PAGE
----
*

*> the second copies. This gives
*

*>
*

*> { }
*

*> {a}
*

*> {b}
*

*> {a, b}
*

*>
*

*> {c}
*

*> {a, c}
*

*> {b, c}
*

*> {a, b, c}
*

*>
*

*> and that gives all subsets of {a, b, c}.
*

*>
*

*> This is coherent with interpreting a subset {a, b} of a set {a, b,
*

*> c}, by a string like 110, which can be conceived as a shortand for
*

*>
*

*> Is a in the subset? YES, thus 1
*

*> Is b in the subset? YES thus 1
*

*> Is c in the subset? NO thus 0.
*

*>
*

*> OK?
*

*>
*

*> You say also:
*

*>
*

*>> The example of Mister X only confuses me more.
*

*>
*

*> Once you understand well the present post, I suggest you reread the
*

*> Mister X examples, because it is a key in the UDA reasoning. If you
*

*> still have problem with it, I suggest you quote it, line by line,
*

*> and ask question. I will answer (or perhaps someone else).
*

*>
*

*> Don't be afraid to ask any question. You are not mathematically
*

*> hopeless. You are just not familiarized with reasoning in math. It
*

*> is normal to go slowly. As far as you can say "I don't understand",
*

*> there is hope you will understand.
*

*>
*

*> Indeed, concerning the UDA I suspect many in the list cannot say "I
*

*> don't understand", they believe it is philosophy, so they feel like
*

*> they could object on philosophical ground, when the whole point is
*

*> to present a deductive argument in a theory. So it is false, or you
*

*> have to accept the theorem in the theory. It is a bit complex,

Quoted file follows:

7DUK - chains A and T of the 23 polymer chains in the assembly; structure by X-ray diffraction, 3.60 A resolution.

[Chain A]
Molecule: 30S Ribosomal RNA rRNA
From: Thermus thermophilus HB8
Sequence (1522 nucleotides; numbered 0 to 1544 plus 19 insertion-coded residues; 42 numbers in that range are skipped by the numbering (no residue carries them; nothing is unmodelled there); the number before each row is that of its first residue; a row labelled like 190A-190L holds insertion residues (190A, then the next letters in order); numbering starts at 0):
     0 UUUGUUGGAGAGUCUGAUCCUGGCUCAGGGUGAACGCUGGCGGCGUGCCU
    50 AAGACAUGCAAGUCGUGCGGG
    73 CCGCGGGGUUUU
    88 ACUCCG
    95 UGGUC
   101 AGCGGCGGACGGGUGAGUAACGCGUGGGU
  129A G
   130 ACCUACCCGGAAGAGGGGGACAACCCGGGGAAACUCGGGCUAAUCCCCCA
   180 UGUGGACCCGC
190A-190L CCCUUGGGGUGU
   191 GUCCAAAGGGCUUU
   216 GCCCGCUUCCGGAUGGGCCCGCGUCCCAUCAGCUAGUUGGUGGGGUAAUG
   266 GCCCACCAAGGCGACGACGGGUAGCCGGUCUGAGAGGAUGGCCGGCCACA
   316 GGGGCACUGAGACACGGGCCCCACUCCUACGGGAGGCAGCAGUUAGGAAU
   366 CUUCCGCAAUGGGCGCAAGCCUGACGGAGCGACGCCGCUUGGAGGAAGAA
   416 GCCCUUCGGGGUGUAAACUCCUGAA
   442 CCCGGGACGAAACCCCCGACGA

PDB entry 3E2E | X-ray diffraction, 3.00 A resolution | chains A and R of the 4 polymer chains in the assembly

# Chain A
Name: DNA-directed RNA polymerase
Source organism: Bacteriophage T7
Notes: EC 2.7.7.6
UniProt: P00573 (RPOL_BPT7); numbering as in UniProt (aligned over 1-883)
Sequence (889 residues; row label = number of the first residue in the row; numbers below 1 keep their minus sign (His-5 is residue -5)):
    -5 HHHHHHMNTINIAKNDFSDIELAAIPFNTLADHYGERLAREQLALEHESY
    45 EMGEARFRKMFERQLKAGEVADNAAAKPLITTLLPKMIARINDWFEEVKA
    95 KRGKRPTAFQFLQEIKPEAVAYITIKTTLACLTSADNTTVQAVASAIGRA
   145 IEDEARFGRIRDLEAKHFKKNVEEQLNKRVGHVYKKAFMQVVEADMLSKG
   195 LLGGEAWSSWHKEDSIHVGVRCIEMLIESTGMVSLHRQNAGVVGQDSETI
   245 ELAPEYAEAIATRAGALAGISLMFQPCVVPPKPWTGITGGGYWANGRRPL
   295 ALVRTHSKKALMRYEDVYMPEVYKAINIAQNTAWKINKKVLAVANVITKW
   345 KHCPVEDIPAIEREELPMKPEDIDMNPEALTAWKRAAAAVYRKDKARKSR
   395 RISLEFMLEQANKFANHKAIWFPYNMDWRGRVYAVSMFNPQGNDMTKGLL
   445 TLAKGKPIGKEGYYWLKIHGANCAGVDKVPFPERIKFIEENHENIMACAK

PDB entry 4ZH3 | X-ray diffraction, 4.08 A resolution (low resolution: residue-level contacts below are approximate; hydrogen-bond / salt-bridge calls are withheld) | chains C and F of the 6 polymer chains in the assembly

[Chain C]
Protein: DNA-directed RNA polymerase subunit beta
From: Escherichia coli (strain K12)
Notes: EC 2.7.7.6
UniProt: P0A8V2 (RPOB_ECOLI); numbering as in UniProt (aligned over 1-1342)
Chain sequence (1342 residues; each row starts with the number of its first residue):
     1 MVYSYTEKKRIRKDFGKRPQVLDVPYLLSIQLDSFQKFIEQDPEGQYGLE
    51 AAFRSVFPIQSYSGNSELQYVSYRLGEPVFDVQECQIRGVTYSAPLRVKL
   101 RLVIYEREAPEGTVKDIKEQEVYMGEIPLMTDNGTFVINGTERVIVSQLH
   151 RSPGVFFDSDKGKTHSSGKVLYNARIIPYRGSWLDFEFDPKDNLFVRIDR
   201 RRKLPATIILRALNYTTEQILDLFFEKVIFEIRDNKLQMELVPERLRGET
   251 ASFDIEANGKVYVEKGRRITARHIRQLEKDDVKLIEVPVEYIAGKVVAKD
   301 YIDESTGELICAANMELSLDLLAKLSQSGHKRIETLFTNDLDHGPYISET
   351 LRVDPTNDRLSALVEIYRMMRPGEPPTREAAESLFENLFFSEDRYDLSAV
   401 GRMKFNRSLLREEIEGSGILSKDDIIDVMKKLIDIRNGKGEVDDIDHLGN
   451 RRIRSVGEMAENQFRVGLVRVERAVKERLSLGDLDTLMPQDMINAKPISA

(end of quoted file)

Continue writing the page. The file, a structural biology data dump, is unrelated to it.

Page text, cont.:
*

*> because it is an "applied theory". The mystery are in the axioms of
*

*> the theory, as always.
*

*>
*

*> So please ask *any* question. I ask this to everyone. I am intrigued
*

*> by the difficulty some people can have with such reasoning (I mean
*

*> the whole UDA here). (I can understand the shock when you get the
*

*> point, but that is always the case with new results: I completely
*

*> share Tegmark's idea that our brain have not been prepared to
*

*> have any intuition when our mind try to figure out what is behind
*

*> our local neighborhood).
*

*>
*

*> Bruno
*

*>
*

*>
*

*>
*

*> http://iridia.ulb.ac.be/~marchal/
*

*>
*

*>
*

*>
*

*>
*

*>
*

*> >
*

http://iridia.ulb.ac.be/~marchal/

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Received on Thu Jul 23 2009 - 15:28:13 PDT

Date: Thu, 23 Jul 2009 15:28:13 +0200

On 23 Jul 2009, at 15:09, m.a. wrote:

Don't worry, I understand that very well. And this illustrates also

that your "despair" is more psychological than anything else. I have

also abandoned the study of a mathematical book until I realize that

the difficulty was more my bad eyesight than any conceptual

difficulties. With good spectacles I realize the subject was not too

difficult, but agglomeration of little symbols can give a bad

impression, even for a mathematician.

I will make some effort, tell me if my last post, on the relation

(a^n) * (a^m) = a^(n + m)

did help you.

You are lucky to have an infinitely patient teacher. You can ask any

question, like "Bruno,

is (a^n) * (a^m) the same as a^n times a^m?"

Answer: yes, I use often "*", "x", as shorthand for "times", and I

use "(" and ")" as delimiters in case I fear some ambiguity.

Bruno

http://iridia.ulb.ac.be/~marchal/

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To post to this group, send email to everything-list.domain.name.hidden

To unsubscribe from this group, send email to everything-list+unsubscribe.domain.name.hidden

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Received on Thu Jul 23 2009 - 15:28:13 PDT